“People have funny things swimming around inside them.”
In the film Clash By Night Mae Doyle (Barbara Stanwyck) returns home after a ten-year absence to a small coastal fishing town in California. Her brother, Joe, doesn’t ask too many questions–he can tell that she’s down on her luck. Mae arrives with just a single suitcase and a large chip on her shoulder about life and men.
Joe’s boss, Jerry D’Amato, shows interest in Mae. Jerry is a very solid character. He owns a fishing boat, and he takes care of his demented father and irresponsible Uncle Vince. Mae marries Jerry–making it clear that she does not love him–but that the relationship offers her security. After a year of marriage and a baby, Mae, who has long been attracted to Jerry’s sleazy friend, Earl Pfeiffer (Robert Ryan), breaks out of her housewife routine and begins an affair with Earl.
Clash by Night is film noir, but it has soap opera tones too. The thing that prevents one from reaching for the nearest hankie is the performance of Barbara Stanwyck as hard-as-nails Mae Doyle D’Amato. Although her dilemma is clear–security vs. excitement, Stanwyck’s hard-edged speeches eliminate the need for tears. It’s difficult to feel sorry for her husband, Jerry. He’s a good, decent man, and obviously out-of-his depth with Mae, and he goes into the marriage knowing she doesn’t love him. Jerry is the sort of man other men like to make fun of–probably because they can never be as solid and reliable as he is. Jerry seems emasculated and this is largely due to Uncle Vince–an opportunist who blatantly uses Jerry.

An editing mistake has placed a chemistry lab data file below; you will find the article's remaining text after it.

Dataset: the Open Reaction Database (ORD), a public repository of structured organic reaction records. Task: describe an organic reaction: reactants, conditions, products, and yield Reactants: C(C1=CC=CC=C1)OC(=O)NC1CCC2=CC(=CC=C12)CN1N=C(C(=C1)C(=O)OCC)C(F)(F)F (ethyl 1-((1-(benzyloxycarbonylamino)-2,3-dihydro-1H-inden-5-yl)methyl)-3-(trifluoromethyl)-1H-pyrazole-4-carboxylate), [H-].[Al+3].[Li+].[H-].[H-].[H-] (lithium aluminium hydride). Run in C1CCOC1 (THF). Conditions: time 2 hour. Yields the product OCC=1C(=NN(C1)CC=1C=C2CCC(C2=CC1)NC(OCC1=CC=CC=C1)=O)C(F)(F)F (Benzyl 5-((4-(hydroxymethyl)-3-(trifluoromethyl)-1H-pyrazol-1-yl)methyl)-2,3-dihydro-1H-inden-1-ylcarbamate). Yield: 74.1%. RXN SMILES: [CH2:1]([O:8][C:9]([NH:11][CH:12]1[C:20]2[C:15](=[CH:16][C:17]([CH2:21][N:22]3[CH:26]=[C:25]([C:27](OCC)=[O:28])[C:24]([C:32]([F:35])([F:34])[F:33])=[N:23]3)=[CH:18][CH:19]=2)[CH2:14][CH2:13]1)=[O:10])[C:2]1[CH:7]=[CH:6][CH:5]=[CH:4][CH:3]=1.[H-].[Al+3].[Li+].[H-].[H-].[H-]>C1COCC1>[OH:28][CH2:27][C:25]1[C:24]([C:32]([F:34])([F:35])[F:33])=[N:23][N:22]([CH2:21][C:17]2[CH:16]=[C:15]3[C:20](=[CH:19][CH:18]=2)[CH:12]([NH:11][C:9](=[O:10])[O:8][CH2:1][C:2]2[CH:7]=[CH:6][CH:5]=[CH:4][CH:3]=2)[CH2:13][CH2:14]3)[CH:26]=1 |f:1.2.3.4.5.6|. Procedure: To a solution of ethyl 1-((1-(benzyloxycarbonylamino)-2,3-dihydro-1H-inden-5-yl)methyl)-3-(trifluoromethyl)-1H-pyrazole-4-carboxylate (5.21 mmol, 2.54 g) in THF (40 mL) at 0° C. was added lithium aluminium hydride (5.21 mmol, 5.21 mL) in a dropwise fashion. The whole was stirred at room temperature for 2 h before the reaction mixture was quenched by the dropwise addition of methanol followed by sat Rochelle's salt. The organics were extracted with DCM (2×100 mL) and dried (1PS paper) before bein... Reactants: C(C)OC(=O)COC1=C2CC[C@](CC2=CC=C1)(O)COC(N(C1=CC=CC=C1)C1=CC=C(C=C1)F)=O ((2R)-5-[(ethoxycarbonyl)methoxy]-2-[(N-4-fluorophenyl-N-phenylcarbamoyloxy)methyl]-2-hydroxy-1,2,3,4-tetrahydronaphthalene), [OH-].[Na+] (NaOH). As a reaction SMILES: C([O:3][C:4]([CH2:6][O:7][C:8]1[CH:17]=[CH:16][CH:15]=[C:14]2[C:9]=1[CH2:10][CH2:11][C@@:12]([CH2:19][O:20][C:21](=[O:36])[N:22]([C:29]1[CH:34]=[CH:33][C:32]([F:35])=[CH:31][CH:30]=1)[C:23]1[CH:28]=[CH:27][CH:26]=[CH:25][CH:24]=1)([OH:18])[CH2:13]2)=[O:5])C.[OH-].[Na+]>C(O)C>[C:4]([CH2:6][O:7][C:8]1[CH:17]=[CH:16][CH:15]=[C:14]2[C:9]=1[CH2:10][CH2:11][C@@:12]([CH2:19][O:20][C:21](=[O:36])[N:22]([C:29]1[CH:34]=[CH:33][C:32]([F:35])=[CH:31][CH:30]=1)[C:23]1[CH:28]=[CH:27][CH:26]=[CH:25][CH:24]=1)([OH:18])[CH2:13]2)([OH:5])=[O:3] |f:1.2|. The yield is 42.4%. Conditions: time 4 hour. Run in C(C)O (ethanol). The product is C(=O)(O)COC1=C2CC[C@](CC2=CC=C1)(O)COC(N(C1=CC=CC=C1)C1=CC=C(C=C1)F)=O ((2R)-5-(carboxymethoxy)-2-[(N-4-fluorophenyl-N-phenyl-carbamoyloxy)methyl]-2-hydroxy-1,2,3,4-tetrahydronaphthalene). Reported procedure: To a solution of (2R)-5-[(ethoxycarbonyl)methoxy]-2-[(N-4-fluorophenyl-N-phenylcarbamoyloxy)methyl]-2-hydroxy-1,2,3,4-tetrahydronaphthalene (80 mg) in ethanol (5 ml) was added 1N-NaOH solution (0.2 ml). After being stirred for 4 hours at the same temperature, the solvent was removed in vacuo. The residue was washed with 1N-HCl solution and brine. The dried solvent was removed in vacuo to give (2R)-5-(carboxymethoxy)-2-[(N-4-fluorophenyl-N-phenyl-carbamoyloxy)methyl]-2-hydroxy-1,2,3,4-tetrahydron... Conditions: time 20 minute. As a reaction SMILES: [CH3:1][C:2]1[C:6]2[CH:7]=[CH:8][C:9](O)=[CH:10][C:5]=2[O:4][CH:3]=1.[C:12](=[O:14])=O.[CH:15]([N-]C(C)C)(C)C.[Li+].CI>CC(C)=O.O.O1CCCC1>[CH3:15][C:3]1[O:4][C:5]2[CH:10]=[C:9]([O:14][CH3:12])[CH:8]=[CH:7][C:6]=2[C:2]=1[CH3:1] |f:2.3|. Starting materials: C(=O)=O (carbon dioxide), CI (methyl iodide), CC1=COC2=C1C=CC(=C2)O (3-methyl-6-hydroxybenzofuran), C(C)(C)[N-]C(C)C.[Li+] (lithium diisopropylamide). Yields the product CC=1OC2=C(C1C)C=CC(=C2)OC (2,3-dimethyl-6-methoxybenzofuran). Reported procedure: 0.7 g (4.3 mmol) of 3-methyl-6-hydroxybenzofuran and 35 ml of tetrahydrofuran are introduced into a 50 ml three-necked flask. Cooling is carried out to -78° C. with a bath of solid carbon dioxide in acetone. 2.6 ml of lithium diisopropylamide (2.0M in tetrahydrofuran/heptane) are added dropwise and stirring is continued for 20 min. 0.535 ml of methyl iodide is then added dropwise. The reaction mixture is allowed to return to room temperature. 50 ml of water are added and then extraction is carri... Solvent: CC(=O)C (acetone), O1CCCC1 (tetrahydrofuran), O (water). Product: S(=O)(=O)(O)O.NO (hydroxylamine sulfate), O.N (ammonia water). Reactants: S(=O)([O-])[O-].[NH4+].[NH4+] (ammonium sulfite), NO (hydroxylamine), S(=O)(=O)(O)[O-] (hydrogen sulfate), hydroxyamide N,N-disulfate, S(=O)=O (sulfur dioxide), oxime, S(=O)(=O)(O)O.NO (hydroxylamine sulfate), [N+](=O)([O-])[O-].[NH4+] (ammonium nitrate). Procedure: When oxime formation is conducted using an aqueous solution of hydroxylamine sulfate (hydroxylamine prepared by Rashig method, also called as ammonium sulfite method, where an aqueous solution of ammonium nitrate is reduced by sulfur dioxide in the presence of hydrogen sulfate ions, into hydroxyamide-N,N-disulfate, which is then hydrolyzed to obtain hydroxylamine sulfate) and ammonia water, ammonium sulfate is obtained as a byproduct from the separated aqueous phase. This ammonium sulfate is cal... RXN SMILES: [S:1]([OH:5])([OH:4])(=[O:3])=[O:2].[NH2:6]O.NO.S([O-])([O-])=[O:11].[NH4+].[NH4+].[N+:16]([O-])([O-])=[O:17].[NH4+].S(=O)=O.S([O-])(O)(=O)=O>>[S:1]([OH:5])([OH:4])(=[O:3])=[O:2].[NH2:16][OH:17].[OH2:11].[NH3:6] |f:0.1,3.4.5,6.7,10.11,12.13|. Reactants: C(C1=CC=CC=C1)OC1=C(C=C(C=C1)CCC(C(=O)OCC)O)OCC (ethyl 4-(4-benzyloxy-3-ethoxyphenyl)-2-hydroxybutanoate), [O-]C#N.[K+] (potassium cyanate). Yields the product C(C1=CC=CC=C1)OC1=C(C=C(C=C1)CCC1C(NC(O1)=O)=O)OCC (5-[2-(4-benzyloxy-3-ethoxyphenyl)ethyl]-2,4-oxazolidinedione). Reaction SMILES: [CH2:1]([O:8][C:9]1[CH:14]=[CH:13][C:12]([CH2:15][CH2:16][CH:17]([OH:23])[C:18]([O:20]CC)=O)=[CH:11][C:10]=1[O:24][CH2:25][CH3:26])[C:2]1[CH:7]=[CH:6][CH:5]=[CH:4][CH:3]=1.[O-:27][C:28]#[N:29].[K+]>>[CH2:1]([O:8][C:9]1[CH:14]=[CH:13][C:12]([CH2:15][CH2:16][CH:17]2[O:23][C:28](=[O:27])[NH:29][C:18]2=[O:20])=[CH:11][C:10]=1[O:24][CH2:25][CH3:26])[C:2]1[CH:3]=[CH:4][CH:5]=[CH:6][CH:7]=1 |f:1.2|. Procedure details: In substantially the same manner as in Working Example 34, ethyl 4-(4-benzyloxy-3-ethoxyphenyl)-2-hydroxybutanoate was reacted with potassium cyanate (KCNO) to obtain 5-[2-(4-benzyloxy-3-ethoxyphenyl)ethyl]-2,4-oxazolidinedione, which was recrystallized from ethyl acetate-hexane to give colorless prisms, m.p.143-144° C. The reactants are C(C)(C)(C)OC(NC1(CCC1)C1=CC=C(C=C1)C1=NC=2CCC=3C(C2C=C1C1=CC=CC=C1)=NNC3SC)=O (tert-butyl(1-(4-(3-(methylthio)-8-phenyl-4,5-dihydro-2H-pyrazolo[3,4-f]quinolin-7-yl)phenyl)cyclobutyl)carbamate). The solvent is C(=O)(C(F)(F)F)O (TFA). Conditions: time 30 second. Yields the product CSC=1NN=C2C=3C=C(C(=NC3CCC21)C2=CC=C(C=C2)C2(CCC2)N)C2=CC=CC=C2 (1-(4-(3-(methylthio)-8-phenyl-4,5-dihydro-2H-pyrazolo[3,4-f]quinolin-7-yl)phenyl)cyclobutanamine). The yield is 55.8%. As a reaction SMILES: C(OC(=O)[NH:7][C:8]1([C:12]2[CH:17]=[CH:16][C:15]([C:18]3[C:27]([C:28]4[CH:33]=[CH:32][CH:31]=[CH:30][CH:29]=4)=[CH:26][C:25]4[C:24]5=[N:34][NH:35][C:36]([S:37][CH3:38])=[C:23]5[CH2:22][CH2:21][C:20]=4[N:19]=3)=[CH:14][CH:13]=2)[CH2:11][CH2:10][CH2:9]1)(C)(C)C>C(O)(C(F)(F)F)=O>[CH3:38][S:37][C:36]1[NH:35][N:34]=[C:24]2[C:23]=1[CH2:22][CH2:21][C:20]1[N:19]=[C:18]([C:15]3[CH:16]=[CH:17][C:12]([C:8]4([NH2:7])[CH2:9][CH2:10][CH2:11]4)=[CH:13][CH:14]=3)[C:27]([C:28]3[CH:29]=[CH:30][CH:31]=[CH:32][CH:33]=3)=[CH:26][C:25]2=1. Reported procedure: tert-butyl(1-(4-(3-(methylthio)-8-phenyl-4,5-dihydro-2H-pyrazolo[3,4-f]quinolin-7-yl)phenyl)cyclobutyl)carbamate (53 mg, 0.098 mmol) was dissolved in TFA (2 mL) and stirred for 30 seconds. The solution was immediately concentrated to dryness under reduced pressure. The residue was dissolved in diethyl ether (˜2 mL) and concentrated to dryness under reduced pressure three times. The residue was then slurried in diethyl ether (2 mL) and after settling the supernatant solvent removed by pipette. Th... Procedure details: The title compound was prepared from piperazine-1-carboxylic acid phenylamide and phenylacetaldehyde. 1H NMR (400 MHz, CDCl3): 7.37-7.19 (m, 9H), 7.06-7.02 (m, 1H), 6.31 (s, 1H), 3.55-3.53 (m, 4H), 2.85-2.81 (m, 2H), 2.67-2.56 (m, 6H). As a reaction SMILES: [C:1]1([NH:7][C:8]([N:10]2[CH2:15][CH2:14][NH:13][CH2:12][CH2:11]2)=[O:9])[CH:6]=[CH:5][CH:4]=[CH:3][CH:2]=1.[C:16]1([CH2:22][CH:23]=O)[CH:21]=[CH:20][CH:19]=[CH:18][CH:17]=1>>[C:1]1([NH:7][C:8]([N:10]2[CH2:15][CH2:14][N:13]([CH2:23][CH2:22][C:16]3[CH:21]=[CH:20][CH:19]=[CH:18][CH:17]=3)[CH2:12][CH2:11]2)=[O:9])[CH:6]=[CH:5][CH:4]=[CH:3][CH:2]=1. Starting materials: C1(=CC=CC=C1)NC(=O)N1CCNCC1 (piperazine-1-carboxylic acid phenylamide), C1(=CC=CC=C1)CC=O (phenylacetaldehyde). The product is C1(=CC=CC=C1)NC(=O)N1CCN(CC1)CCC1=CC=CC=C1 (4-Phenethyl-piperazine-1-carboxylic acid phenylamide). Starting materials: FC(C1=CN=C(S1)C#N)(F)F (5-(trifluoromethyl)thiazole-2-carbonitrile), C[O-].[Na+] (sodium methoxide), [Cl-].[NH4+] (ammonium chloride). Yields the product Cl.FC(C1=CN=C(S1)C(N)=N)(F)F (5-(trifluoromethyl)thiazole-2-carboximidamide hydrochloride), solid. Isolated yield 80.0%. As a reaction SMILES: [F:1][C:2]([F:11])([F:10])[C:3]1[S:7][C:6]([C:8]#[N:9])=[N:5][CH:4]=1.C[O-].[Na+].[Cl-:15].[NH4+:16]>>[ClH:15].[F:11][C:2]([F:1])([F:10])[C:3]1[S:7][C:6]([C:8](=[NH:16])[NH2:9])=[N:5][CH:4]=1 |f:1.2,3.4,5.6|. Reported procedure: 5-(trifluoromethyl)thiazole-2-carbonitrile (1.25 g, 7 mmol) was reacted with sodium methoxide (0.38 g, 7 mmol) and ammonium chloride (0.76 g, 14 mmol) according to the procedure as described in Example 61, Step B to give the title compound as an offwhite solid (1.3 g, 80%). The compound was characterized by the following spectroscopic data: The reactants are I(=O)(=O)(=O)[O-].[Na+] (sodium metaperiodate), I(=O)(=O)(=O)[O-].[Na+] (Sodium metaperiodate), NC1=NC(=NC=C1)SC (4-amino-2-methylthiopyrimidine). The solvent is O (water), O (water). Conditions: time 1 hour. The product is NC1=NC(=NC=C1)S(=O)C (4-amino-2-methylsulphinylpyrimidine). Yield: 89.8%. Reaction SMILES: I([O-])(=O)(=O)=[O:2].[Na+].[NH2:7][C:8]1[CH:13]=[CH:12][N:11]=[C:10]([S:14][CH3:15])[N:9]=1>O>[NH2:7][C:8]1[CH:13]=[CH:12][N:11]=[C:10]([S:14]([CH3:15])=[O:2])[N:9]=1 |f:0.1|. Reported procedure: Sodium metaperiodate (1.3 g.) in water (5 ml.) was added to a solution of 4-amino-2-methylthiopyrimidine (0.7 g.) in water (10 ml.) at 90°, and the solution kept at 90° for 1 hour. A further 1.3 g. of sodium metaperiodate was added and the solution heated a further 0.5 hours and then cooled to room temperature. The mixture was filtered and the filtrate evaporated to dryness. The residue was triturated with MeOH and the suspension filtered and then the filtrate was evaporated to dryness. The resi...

Mae’s attraction to Earl–even though he’s exactly the sort of man she’s trying to avoid–adds interest to the plot. Also, Marilyn Monroe stars as Peggy, the tomboy sweetheart of Joe Doyle. She works in the cannery, and the cannery represents the sum total of the career opportunities in town. Peg sympathizes with Mae, and it’s curious to see a very young Monroe in the role of a tomboy and without that carefully developed blonde bombshell role.
Clash by Night is directed by Fritz Lang. It was filmed in Monterey, and fans of Barbara Stanwyck will find the film well worth watching for its strong characters and excellent acting.